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First when I read up on different predicates on Prolog, like for example http_server, it's written like this: http_server(:Goal, +Options) what does : and + mean here? Sometimes ? is also written.
Secondly sometimes I see variables declared with an underscore before them like _Request, even though there isn't any another Request, why is that?

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The +, -, : etc. sigils are called mode declarations. They describe the expected instantiation of predicate arguments, i.e., whether you are expected to call the predicate with an unbound variable, an instantiated term, etc. These are not completely standardized; here is a description of the conventions for SWI-Prolog: http://www.swi-prolog.org/pldoc/man?section=modes

As a first approximation, a + argument is an input to the predicate, you are supposed to provide a ground term. A - argument is an output of the predicate, the predicate will try to unify it with a term. A ? term may be partially instantiated at the call, and the predicate may instantiate it further. A : argument is a meta-argument, i.e., it is a goal to be called by the predicate (as in setof/3, for example).

In the example of http_server(:Goal, +Options), you are supposed to call this predicate with the first argument bound to a goal, probably a predicate name. The second argument must be instantiated, presumably to a list whose format is further described in the documentation. If you do not call this predicate like this, for example, if you pass an unbound variable as the second argument, you might get unexpected behavior or an instantiation error.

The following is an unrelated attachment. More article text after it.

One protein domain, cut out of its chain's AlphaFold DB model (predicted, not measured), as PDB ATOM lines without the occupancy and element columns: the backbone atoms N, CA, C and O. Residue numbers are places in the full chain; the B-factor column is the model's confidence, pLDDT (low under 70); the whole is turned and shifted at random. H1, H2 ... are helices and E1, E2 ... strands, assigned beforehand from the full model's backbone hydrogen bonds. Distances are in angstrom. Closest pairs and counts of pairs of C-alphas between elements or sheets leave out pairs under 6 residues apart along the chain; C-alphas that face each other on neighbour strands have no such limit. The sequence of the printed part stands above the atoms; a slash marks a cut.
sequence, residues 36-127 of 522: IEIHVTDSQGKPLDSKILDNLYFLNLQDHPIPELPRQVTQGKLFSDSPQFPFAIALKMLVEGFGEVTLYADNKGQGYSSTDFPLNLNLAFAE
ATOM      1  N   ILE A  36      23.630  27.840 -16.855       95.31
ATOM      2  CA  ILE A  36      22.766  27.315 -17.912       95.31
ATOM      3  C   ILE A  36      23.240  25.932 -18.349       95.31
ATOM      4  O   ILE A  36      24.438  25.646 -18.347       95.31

As for your second question (which would better have been separate), a variable that begins with an underscore is called an anonymous variable. Every such variable may only occur once per clause, except _ itself, which may occur several times and refers to separate variables at each occurrence.

Prolog systems usually emit a "singleton variable" warning for non-anonymous variables that occur only once, because those might be typos or a sign the programmer forgot something. You use anonymous variables to express the notion that "there must be something here (e.g., a predicate argument), but I don't care what it is". In your example, presumably you call a predicate that has a "request" argument, but in your particular use case you don't care about the request.

  • Thanks, very nice explanation. Still there's one thing I don't understand, why call it _Request and not just _? Is it just for clarity that it is a request? – Ferus Dec 4 '16 at 20:55
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    Yes, it's just to make the variable name more expressive. – Isabelle Newbie Dec 4 '16 at 20:56

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